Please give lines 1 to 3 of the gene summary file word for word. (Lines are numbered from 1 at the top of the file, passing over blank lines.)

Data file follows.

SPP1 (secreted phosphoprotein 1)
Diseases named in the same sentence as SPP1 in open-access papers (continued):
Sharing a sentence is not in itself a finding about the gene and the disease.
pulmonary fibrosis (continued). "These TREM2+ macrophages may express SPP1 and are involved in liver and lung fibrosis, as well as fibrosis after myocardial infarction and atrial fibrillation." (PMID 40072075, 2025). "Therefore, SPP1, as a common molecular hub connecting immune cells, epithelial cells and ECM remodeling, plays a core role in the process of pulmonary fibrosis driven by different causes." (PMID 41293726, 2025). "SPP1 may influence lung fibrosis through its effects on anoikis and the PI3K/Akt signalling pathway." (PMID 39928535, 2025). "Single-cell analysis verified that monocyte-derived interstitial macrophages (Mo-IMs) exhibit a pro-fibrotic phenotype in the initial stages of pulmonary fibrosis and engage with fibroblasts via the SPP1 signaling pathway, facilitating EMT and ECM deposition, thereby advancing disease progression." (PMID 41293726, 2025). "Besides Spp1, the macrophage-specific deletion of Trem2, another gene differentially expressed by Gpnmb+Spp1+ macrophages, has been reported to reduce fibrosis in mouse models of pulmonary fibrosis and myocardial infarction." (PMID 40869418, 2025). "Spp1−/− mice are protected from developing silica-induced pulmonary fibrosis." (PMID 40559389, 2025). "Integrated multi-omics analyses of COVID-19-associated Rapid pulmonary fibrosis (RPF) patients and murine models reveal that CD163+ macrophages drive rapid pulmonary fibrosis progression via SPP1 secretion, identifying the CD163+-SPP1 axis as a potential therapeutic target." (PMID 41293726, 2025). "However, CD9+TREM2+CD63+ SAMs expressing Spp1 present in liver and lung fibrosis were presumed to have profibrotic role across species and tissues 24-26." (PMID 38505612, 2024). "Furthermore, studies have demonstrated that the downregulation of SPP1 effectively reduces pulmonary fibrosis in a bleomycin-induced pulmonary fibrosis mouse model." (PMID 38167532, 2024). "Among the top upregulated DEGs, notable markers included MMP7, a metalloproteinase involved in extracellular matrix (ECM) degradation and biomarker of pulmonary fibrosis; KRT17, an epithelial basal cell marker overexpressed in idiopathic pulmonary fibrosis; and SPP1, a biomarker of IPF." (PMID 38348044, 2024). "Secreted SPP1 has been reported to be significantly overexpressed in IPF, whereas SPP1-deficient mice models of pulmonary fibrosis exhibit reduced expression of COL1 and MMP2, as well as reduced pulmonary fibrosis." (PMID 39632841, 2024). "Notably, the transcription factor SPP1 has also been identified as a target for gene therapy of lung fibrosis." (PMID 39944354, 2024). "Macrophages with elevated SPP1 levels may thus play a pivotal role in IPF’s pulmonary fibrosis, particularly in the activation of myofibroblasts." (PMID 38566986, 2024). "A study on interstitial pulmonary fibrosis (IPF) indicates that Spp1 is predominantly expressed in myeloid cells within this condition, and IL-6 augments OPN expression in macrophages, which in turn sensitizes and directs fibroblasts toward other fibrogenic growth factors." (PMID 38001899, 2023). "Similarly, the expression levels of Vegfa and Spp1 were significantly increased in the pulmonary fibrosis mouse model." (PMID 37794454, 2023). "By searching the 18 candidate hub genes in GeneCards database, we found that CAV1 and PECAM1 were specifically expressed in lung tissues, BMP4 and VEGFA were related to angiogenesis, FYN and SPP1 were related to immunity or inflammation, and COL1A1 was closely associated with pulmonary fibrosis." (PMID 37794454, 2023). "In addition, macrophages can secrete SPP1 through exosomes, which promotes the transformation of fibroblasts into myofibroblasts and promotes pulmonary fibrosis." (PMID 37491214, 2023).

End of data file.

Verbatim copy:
SPP1 (secreted phosphoprotein 1)
Diseases named in the same sentence as SPP1 in open-access papers (continued):
Sharing a sentence is not in itself a finding about the gene and the disease.